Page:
Montgomery, AL: A City That Is On the Move Into the Future
Reginald Dominique | 11/22/2017, 12:10 p.m.
Welcome to Montgomery, Alabama, the “Capital of Dreams.” Serving as the capital of Alabama, Montgomery was once the capital of the Confederacy States of America when Jefferson Davis was sworn in at the steps of the capitol building as the president of the CSA on February 4, 1861. That was the beginning of Alabama’s long lasting American history that still prevails in the south until this day. From the welcoming citizens and good food to the rolling hills and its historic past, there is no denying that this cool capital cool city is definitely worth a visit. Join me as I take the challenge and discover a new destination, the new Montgomery!
At 200 years old, Montgomery is known for being the birthplace of the Civil War and Civil Rights Movement; however, the city is also older than the state of Alabama itself. History says that Andrew Dexter, Jr. founded ‘New Philadelphia’, which is the present day eastern part of downtown. With the thought that his town would one day grow in popularity, Dexter set aside a hilltop known as "Goat Hill" as the future location for the state capitol building. New Philadelphia indeed prospered and General John Scott with his group of first settlers built a new town adjacent calling it East Alabama Town. The towns became rivals, but merged on December 3, 1819, and were incorporated as the city of Montgomery. The new city was named for General Richard Montgomery. The legacy of the towns' merger still can be seen today in the alignment of downtown streets where Court Street and Dexter Avenue meet.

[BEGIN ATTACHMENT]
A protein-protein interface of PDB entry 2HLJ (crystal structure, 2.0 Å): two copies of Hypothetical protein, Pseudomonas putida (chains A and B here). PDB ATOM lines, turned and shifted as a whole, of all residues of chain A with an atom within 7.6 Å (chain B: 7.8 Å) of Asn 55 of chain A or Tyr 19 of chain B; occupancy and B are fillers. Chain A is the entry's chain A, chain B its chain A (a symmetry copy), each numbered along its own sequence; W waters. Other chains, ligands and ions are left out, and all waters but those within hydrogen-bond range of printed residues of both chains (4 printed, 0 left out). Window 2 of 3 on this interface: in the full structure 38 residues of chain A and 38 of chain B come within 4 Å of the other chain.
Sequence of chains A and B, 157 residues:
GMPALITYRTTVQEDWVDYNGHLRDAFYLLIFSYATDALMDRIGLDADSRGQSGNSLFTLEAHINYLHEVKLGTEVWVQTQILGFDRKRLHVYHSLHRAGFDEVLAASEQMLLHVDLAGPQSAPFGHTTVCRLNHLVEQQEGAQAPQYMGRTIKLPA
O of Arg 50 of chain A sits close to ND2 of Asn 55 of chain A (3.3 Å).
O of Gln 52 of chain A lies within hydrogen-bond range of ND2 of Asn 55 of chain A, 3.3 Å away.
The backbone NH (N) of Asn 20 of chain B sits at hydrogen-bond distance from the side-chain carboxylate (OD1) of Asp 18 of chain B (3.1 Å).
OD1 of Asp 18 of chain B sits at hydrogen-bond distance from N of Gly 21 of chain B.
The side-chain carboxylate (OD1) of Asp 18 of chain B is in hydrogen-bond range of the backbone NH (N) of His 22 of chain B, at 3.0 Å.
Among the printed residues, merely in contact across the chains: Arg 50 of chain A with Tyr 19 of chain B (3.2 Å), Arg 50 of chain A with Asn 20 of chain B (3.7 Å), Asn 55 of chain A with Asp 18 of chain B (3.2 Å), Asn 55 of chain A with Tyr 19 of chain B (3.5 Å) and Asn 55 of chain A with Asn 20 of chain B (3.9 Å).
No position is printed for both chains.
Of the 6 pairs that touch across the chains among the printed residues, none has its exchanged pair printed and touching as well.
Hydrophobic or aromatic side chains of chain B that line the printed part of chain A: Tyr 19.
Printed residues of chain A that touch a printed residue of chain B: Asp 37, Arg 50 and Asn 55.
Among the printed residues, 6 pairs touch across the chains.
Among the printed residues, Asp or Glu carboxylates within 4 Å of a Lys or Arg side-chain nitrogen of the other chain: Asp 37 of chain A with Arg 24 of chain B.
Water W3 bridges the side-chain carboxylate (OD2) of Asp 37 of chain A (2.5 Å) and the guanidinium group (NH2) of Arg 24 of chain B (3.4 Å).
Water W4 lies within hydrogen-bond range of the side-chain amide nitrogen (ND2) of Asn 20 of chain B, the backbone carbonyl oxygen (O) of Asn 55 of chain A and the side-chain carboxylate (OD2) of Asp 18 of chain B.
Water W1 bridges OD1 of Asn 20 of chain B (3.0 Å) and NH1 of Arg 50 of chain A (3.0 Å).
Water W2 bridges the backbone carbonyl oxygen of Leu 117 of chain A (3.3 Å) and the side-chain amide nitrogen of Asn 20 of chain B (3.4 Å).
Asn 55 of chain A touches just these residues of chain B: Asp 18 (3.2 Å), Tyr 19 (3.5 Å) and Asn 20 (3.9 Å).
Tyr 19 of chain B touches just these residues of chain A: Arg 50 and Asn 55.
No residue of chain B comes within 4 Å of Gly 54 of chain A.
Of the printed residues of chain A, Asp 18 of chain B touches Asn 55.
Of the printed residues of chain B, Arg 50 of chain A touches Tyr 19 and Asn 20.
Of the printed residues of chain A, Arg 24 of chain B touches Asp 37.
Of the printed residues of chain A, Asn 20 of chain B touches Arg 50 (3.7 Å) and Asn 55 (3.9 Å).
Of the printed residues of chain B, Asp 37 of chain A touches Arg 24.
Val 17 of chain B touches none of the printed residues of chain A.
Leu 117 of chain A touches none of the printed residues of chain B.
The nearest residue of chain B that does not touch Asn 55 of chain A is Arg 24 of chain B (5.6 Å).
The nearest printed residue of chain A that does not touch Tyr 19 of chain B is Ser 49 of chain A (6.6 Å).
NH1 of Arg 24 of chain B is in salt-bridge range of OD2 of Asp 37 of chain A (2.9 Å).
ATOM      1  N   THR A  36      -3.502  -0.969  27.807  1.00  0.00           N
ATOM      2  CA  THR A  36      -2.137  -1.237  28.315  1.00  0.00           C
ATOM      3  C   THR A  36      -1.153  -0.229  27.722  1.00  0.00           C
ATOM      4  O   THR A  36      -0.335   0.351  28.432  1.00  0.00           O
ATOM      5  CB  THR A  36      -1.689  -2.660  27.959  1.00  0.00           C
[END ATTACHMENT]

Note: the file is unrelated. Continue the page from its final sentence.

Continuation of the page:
The Civil War
The state of Alabama was central to the Civil War, with the secession convention at Montgomery, birthplace of the Confederacy, inviting other states to form the Southern Republic, during 1861, and develop constitutions to legally run their own affairs. Emerging from its agricultural roots in the 19th century, Montgomery transformed from the Cradle of the Confederacy to the birthplace of the Civil Rights Movement in less than a century. Two months after Jefferson Davis took his oath of office on the steps of the capitol building he sent a telegram from the Winter Building on April 11, 1861, to authorize his general to fire on Fort Sumter in Charleston S.C. That was the official start of the Civil War.
The Civil Rights Movement
Nearly 90 years after the start of the Civil War in Montgomery, the city found itself yet again at the center of attention in 1955 when Rosa Parks refused to “move to the back of the bus,” sparking the birth of the Civil Rights Movement. There is no denying that Alabama was the site of some of the most defining events of the civil rights era, transforming the state and profoundly changing America. And to think, it all began with the Montgomery Bus Boycott. What was supposed to only be one day of boycotting, nearly 30,000 African Americans participated in the bus boycott lasting for 13 months.